Editor for C

Discussion in 'OT Technology' started by MobileSuit, Feb 18, 2005.

  1. MobileSuit

    MobileSuit New Member

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    I'm taking CS156 here at Purdue and they want us to code in "vi" or "emacs" but I've been doing most of my coding in notepad. But notepad uses a ^M to do a return (new line) and they dont like that.

    Here are some solutions I want to try but dont have enough knowledge, so I was hoping someone could help me....

    Is there a command for vi or emacs that will remove every single ^M in a file?

    Is there some other free editor I could use that wont put the ^M in the file?

    One of the TA's tried to show me a way to save the file in Wordpad that would remove the ^M's but it didnt work, does anyone know how to do that?

    Thanks
     
  2. Shibboleth

    Shibboleth teh mad Plato skillz

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    try running "unix2dos file.c"

    edit: I'm sorry, that's for going from unix to dos (duh)

    if you want, save the file in wordpad, put it on the *nix machine and run
    "dos2unix file.c"
     
  3. MobileSuit

    MobileSuit New Member

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    ehh I'd like to avoid going to the unix computer labs (long walk.... I'm lazy)
     
  4. Muchacho_Gasolino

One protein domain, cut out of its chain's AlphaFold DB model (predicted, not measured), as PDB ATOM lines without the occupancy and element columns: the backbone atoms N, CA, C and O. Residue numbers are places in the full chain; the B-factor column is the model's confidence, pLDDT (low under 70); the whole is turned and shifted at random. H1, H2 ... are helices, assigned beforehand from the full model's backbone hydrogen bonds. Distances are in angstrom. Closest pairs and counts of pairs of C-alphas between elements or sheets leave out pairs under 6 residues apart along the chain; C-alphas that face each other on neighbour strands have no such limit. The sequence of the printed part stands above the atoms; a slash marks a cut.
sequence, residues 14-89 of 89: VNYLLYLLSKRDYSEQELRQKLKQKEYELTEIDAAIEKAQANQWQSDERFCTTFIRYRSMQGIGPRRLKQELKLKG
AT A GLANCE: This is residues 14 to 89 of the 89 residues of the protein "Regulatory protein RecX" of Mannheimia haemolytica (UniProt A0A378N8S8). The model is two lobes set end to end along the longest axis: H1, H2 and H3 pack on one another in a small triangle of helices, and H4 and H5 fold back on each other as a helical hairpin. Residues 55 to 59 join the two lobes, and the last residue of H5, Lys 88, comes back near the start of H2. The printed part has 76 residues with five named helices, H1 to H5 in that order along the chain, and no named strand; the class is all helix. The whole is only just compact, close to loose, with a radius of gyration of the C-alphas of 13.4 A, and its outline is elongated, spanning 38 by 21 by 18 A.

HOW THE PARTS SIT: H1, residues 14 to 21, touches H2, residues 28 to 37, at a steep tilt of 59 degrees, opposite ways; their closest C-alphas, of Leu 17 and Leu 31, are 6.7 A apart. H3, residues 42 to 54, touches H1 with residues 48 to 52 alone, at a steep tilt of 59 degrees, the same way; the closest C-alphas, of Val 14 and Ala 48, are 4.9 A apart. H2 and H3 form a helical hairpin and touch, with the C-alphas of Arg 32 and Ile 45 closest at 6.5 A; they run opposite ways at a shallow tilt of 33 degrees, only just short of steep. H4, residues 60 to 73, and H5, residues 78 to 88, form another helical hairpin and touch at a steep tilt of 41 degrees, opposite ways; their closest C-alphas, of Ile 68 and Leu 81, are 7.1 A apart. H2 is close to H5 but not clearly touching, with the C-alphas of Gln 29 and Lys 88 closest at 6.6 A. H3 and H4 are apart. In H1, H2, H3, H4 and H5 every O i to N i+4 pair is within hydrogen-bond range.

Muchacho_Gasolino New Member

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    you could open it up as plain text in openoffice(openoffice.org) and do a search for all ^M's and tell it to replace them with a blank, or it should just select them all and then you press delete. openoffice might fuck it up even more though, dont know much about that

    i just tried it, made a blank document and typed dlkgaslkg ^M alksjdalksdajks ^M alkjdlskajd ^M
    went to find and replace, told it to find all ^M's, it selected them, and i pressed replace without entering anything for replace and they disappeared

    blah openoffice probably uses ^Ms for new lines also though
     
  5. Shibboleth

    Shibboleth teh mad Plato skillz

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    well what are you running vi on?
     
  6. MobileSuit

    MobileSuit New Member

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    I use putty to connect to the server and we can run vi and emacs off of it. I just use putty to compile and test the program though. I'm clueless on how to use vi and emacs